Enhancing on mathematical communication for secondary students in Vietnam

Abstract. This paper examines a lesson that may enhance mathematical communication for secondary students in Vietnam. The paper focuses on four parts: the term “mathematical communication”; the role of mathematical communication in classrooms; the basic way of mathematical communication which is suitable for Vietnamese students; some results of the research activities about mathematical communication. A case study was analyzed by using the data from observing classroom and reading the students’ written papers.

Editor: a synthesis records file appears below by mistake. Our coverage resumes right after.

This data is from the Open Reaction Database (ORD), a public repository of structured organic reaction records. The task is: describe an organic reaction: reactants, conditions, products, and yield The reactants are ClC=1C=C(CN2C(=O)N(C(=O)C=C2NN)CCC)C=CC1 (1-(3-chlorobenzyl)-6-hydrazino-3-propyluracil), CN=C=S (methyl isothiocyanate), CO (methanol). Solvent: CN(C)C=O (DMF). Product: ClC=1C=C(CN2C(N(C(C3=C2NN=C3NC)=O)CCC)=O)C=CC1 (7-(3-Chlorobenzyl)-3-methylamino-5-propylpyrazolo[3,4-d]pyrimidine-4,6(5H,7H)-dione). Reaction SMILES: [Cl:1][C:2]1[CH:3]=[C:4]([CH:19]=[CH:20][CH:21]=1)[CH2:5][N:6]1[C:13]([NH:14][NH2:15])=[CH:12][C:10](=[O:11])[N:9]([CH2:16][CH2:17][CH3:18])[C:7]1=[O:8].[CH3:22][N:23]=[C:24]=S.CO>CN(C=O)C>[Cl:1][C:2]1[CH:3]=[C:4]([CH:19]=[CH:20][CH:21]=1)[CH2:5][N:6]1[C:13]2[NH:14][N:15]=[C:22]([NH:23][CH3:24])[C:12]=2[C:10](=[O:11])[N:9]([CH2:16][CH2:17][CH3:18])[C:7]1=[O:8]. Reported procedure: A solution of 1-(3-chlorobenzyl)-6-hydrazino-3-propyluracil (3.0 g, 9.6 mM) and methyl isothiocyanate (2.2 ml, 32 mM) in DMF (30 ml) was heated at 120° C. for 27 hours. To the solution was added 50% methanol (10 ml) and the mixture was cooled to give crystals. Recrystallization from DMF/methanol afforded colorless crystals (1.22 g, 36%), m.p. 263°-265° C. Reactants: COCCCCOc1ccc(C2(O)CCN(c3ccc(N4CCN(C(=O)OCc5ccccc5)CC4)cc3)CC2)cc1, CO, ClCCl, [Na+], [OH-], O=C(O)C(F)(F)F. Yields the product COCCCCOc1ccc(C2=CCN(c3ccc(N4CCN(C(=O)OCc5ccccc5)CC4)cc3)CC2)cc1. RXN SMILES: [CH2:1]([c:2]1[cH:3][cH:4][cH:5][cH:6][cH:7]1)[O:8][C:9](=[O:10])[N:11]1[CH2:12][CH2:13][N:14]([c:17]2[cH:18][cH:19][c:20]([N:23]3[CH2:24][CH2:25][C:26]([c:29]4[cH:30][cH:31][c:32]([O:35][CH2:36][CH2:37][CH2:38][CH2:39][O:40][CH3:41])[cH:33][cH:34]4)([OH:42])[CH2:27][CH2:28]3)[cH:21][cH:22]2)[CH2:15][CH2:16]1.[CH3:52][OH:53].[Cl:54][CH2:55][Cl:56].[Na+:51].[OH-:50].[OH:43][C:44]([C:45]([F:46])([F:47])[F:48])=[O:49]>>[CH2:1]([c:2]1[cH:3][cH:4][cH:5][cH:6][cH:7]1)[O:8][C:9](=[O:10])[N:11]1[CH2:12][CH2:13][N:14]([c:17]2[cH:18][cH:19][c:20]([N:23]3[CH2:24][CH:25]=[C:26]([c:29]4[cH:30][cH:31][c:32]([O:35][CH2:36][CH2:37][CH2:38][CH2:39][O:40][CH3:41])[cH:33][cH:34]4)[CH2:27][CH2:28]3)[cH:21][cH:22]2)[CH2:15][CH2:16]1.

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HNUE JOURNAL OF SCIENCE DOI: 10.18173/2354-1075.2017-0126 Educational Sci., 2017, Vol. 62, Iss. 6, pp. 37-44 This paper is available online at ENHANCING ONMATHEMATICAL COMMUNICATION FOR SECONDARY STUDENTS IN VIETNAM Hoa Anh Tuong1, Nguyen Huu Hau2 1Sai Gon University, 2Hong Duc University Abstract. This paper examines a lesson that may enhance mathematical communication for secondary students in Vietnam. The paper focuses on four parts: the term “mathematical communication”; the role of mathematical communication in classrooms; the basic way of mathematical communication which is suitable for Vietnamese students; some results of the research activities about mathematical communication. A case study was analyzed by using the data from observing classroom and reading the students’ written papers. Keywords: Mathematical communication, Expressing initial idea, Explaining, Argumentation and Proving. 1. Introduction Mathematical communication has been much interested by researchers and countries: In international Symposium 2008 Innovative Teaching Mathematics through Lesson Study III focused on mathematical communication, Emori (2008) [3], Isoda (2008) [5], Lim (2008) [6], Vui (2008) [11] and Tuong (2014) [10] interested that “Mathematical communication itself is necessary to develop mathematical thinking”. Programme for International Student Assessment (PISA, 2003) [9] talked about mathematical communication in some core principles of their test design. In Vietnam, after launching the national standard mathematics curriculum in 2006, the classroom mathematics teachers have learnt more on the generative teaching strategies that encourage mathematical communication to implement more effective lessons focusing on mathematical thinking. The reformed curriculum supports active learning that creates opportunities for students’ mathematical communication at different levels of thinking. Especially it supports students to think about, discuss, extend, write, listen and read. During studying mathematics in classroom, students want to communicate with classmates and teachers to understand problem-solving and share their own solving ways. In our opinion, students will study mathematics well in classroom when they are put in a positive social environment where they have the opportunities to create a mathematical understanding in their own ways. Teachers should teach mathematics through organizing activities for students to create intellectual skills and positive attitude. So, lessons should become a mutual learning process rather than just the passive reception from teachers. Received date: 5/2/2017. Published date: 10/4/2017. Contact: Nguyen Huu Hau, e-mail: nguyenhuuhau@hdu.edu.vn 37 Hoa Anh Tuong, Nguyen Huu Hau 2. Content 2.1. Why do we discuss Mathematical communication? Isoda (2008) [5] mentioned: Mathematical communication itself is necessary competence when using mathematical representation and the special format of explanation such as proof. In classroom, communication in mathematics is useful because students themselves can express mathematical ideas. In Standards by The National Council of Teachers of Mathematics (NCTM, 2000) [8], “Representation”, “Argumentation” and “Proof and Reasoning” are process standards as well as “communication”. Emori (2008) [3] mentioned: The meaning of narrow sense of communication includes speaking, listening, writing and reading. The meaning of broad sense of communication includes narrow sense of communication, reasoning, problem-solving and connecting – in which connecting means representation, constructing concepts or ideas, cognitive experiences and personally isolated thoughts. Gallery Walk et al. (2010) [4] mentioned “Mathematical communication is an essential process for learning mathematics because through communication, students reflect upon, clarify and expand their ideas and understanding of mathematical relationships and mathematical arguments (Ontario Ministry of Education, 2005)”. From above mentioned research, in summary, the communication process helps to build meaning and permanence ideas. Through communication, ideas become the objects of reflection, refinement, discussion, and amendment. Consequently, mathematical communication is a way of sharing ideas and clarifying understanding. Mathematical communication connects mathematical representation, explaining, argumentation and presenting the proof. 2.1.1. The role of mathematical communication in classrooms Emori (2008) [3] stated “Mathematical communication is a key idea because it is important not only for the improvement of learning mathematics but also for the development of necessary skills in the development of sustainable society knowledge. All the mathematical experiences are done through communication. Mathematical communication is needed to develop mathematical thinking because thinking development is explained by the manner’s language and ways of communication”. “Communication process helps students understand mathematics more deeply” (NCTM, 2007) [8]. “Communication has been identified as one of the core competences for students to develop” (Luis Radford, 2004) [7]. According to the mentioned research, it is realized that mathematical communication is necessary to develop mathematical thinking. 2.1.2. Which the basic ways of mathematical communication are suitable for Vietnamese students? Cheng Chun Chor Litwin (2007) [2] mentioned “The main components of mathematical communication are representation and proof”. There are three kinds of mathematical communication: The first kind of communication is the internal understanding of mathematics of individuals. This is a thinking process. Students 38 Enhancing on mathematical communication for secondary students in Vietnam have different solutions by using the representation in diagram, in word or in symbol. They obtain the understanding of the process. The second kind of communication is the explanation of the solution to others. This involves the understanding of other thoughts in understanding questions and solutions. By using a good representation or an acceptable representation, students understand the mathematical content. The third kind of communication is internal extension of the mathematics content of individuals. Students try to extend that mathematics content that is convinced by others and extend the difficulty of the problem or pose new problem (Cheng Chun Chor Litwin, 2007) [2]. Brenner (1994) [1] mentioned: mathematical communication had three distinct aspects. Communication about mathematics entails the need for individuals to describe the processes of problem-solving and their own thoughts about these processes. Communication in mathematics means using the language and symbols of mathematical conventions. Communication with mathematics refers to the uses of mathematics which enables students to deal with meaningful problems. Table 1 summarizes the communication framework for Mathematics. Table 1. Communication framework for Mathematics Communication About Mathematics Communication In Mathematics Communication With Mathematics 1. Reflection on cognitive Processes. Description of Procedures, reasoning. Metacognition—giving reasons for procedural Decisions. 1. Mathematical register. Special vocabulary. Particular definitions of everyday vocabulary. Modified uses of everyday vocabulary. Syntax, phrasing. Discourse. 1. Problem-solving tool. Investigations. Basis for Meaningful action. 2. Communication with others about cognition. Giving point of view. Reconciling differences. 2. Representations. Symbolic. Verbal. Physical manipulatives. Diagrams, graphs. Geometric. 2. Alternative solutions. Interpretation of arguments Using mathematics. Utilization of mathematical problem - solving in conjunction with other forms of analysis. In this research, we choose the basic ways of mathematical communication: Representation, explaining, argumentation, presenting the proof (Tuong, 2014) [10]. 2.1.3. The scale levels of mathematical communication The scale levels of mathematical communication Level 1. Expressing initial idea - Students describe and present methods or algorithms to solve the given problems (the mentioned method can be right or wrong). - Students know how to use mathematical concepts, terminologies, symbols and conventions formally. Level 2. Explaining - Students explain the validity of the method and present reasons why they choose that 39 Hoa Anh Tuong, Nguyen Huu Hau method. - Students use mathematical concepts, terminologies, symbols and conventions to support their logical and efficient ideas. Level 3. Argumentation - Students argue the validity of either the method or the algorithm. Students can use examples or counter-examples to test the validity of them. - Students can argue mathematical concepts, terminologies, symbols and conventions which are suitable. Level 4. Proving - Students use mathematical concepts, mathematical logic to prove the given result. - Students use mathematical language to present the mathematical result. 2.1.4. Our research activities about mathematical communication of Vietnamese students Traditionally, the teacher initiates the exchange by asking a question about a known fact or an idea, a student replies and the teacher evaluates the response as to whether it is correct. This is not suitable in modern classroom. To develop mathematical thinking, teachers must provide students with opportunities to acquire mathematical knowledge and skill through mathematical activities. To organize classroom to promote mathematical communication should have a combination of the following factors: Situations contain the conflict between old and new knowledge. There is active cooperation between the members in classroom and how lesson plan designs. During working in group, students can exchange and express ideas by their written paper and oral communication. Students express ideas by using specific signs such as diagrams, drawings, letters, symbols, icons ... This means they use the mathematical representation. Lesson plans integrate to solve real life situations to help students feel excitement and like to study mathematics. We illustrated a lesson on October 3, 2010 at class 6A3 (51 students) of Saigon Practical High school, district 5, Ho Chi Minh City. The content of problem Vi’s birthday is on Friday August 26th 2011. Question a: After 7 days, it is her mother’s birthday. What day is it? What date is it? Why? Question b: What day is 52 days after Vi’s birthday? What date is it? Why? Question c: Birthday of Vi’s father is on November 20th 2011. What day is it? Why? How to organize classroom Teachers create learning environment for students: To argue with teachers and to discuss, debate with classmates to find out the free answer and solve the posed problem in their own ways. To work in groups and have the teachers’ needful help in time. To look for connection problems, apply old knowledge to solve new problems, and find different ways to solve. To explain the understanding of mathematics as well as their solutions by working in group. To have self-regulation and consolidate mathematical knowledge. To argue needful solution using to solve problem. 40 Enhancing on mathematical communication for secondary students in Vietnam Analysis of the tasks Question a: We want students to realize that: seven days equals a week, after 7 days the day will be repeat. In addition, students remember which months have 30 days or 31days in a year. Question b and c: The problem is more difficult than question a. We want students to use different ways and use the remainder of division by 7 to solve the problem. After students finish the task, teacher has more questions: “Question 1. What day is 520 days after Vi’s birthday? What date is it? Why? Question 2. Birthday of Vi’s father is on November 20th 2014. What day is it? Why?” Analysis of the result Next, we analyze the results of the students from data collected by observing classroom and reading the students’ written papers. * Question a: Students argue: Seven days equals a week .Vi’s birthday is on Friday so her mother’s birthday is also on Friday. In addition, students have their own views on the birthday of Vi’s mother that are summarized as follows: Method 1: Students argued 26 + 7 = 33. The August has 31 days, we have two remaining days, so birthday of Vi’s mother is on September 2nd. Method 2: Students argued: It is 5 days from August 26th to August 31st. After 7 days, it is birthday of Vi’s mother so they plus 2 days in September, then birthday of Vi’s mother is on September 2nd. Method 3: Students use calendar sheet from August 26th to September 2nd. Next days 1 2 3 4 5 6 7 Friday Saturday Sunday Monday Tuesday Wednesday Thursday Friday August 26 August 27 August 28 August 29 August 30 August 31 September 1 September 2 Then, birthday of Vi’s mother is on Friday, September 2nd, 2011. * Question b: Students have their own views that are summarized as follows: Method 1: The August 26th is Vi’s birthday. It is 5 days from August 26th to August 31st. The remaining days are: 52 – 5 = 47 days. The September has 30 days, so the remaining days are: 47 – 30 = 17 days. This is on October 17th. Then, the day which is 52 days after the Vi’s birthday is on October 17th. 52 days = 7 weeks + 3 days. The August 26th, 2011 is Friday. Then, the date 52 days after is Monday. Method 2: 26 + 52 = 78 days 78 – 31 = 47 days (August has 31 days) 47 – 30 = 17 days (September has 30 days) 41 Hoa Anh Tuong, Nguyen Huu Hau 52 divided by 7 is 7 with remainder 3. Then, 52 days after Vi’s birthday is on Monday, October 17th, 2011. * Question c: Students have their own views that are summarized as follows: Method 1: Using the result of question b: Monday is on October 17th, 2011. It is 14 days from October 17th 2011 to October 31st 2011. It means 2 weeks. Then, October 31st 2011 is on Monday. It is 20 days from November 1st to November 20th. 20 days = 2 weeks + 6 days. Then, November 20th is on Sunday. Method 2: It is 86 days from September 26th 2011 to November 20th 2011 because (31 – 26) + 30 +31 + 20 = 86 days. 86 days = 12 weeks + 2 days. Then November 20th 2011 is on Sunday. Method 3: Students use calendar sheet from October 17th to November 21st. Monday Monday Monday Monday Monday Monday October 17 October 24 October 31 November 7 November 14 November 21 Then, November 20th is on Sunday. Analysis of the basic way of mathematical communication Student showed the basic way of mathematical communication as follows: Representation: Students used the calendar sheet to find the date in a week from August 26th to September 2nd; Monday schedule of months from October 17th to November 21st to find a solution. Explaining: Students tried to find a solution. Depending on their abilities, they had different ideas. The easiest way is writing a schedule in a week. If you change the assumptions of the problem, such as question b changes from 52 to 520 and change the question c from November 20th 2011 to December 27th 2014; this way will be not suitable. Students understand which solution is the best way to use when the problem changes more difficultly. It means that students are aware of the rationality of solutions. Table 2. The percentage of students expresses communication Students’ communication % Question a Method 1 80.00 Method 2 6.67 Method 3 13.33 Question b Method 1 33.33 Method 2 26.67 Question c Method 1 13.33 Method 2 13.33 Method 3 13.33 42 Enhancing on mathematical communication for secondary students in Vietnam Argumentation: They knew that 7 days equals a week and which months have 30 days or 31 days. Students know how to use every 7 days as a rule, the day is repeated. From there, students will know how to find the remainder in the division by 7 to find solution. In addition, students remember how many days are in August and September, then to perform suitable operations to find the day in a month. Especially, students recognize these problems may have linked to each other. Presenting the proof: Students themselves understood how to solve the problem by listening to peers who were demonstrating the problem. Analysis of Evaluating the scale levels of mathematical communication competence Expressing initial idea: Students expressed problem-solving by writing the schedule in the week from August 26th to September 2nd, Monday schedule from October 17th to November 21st. They applied the algorithm based on the remainder in the division by 7 to find the solution. They used reasonable mathematical operations: addition, subtraction, division and multiplication. Explaining: Students recognized the validity of each solution. Students realized algorithm in finding the remainder in the dividing by 7 is more reasonable than other solutions. Argumentation: Students expressed logical reasoning and solution for each problem clearly. Proving: Students used not only algorithms to find the remainder in the dividing by 7 but also the language of mathematics and logical reasoning in the presenting the proof. 3. Conclusion During the lesson, teachers not only taught the content but also organized classroom for students to express activities. Then teacher evaluated students’ mathematical understanding. Students used different representations to communicate with peers when they worked in group to form and consolidate new mathematical knowledge. When students were asked to explain the understanding of mathematics as well as the result of working in group, they could have self-regulation and consolidate mathematical knowledge. The situations containing the conflict between old and new knowledge really impacted on students’ cognition. That urged students to perceive the benefits of learning mathematics from mathematical communication. Students themselves drew experiences when they solved this problem depending on the difficulty of the given problem, it showed that we selected suitable problem - solving. Evaluating mathematical communication process of student through: Students could express how to solve problems and refer reasoning for each solution that caused them to think how to solve it. Students selected and used appropriately mathematical representations. Students expressed reasonable inferences in finding results. Students explained the rationale of each solution. Students used mathematical concepts, conventions, mathematical language in presenting the proof. 43 Hoa Anh Tuong, Nguyen Huu Hau REFERENCES [1] Brenner (1994), Language and learning: educating linguistically diverse students. [2] Cheng Chun Chor Litwin (2007), Mathematical Communication through Proof and Representation, Paper presented at APEC-TSUKUBA International Conference III, December 8-15, 2007, Tokyo and Kanazawa, Japan. [3] Emori Hideyo (2008), We Shall Overcome Dysfunctional Beliefs For Introducing Communication Study, Proceedings of APEC – Khon Kaen International Symposium in 25-29 August 2008 at Khon Kaen University "Innovative Teaching Mathematics through Lesson Study III - Focusing on Mathematical Communication", pp.70-91. [4] Gallery Walk, Math Congress and Bansho (2010), Communication in the mathematics classroom, The literacy and Numeracy Secretariat, Ontario, ISSN 19138490. [5] ISODA Masami (2008), Japanese Problem Solving Approach for Developing Mathematical Thinking and Communication: Focus on Argumentation with representation and reasoning, Proceedings of APEC-Khon Kaen International Symposium 2008 Innovative Teaching Mathematics through Leson Study III - Focusing on Mathematical Communication. Khon Kaen Session, T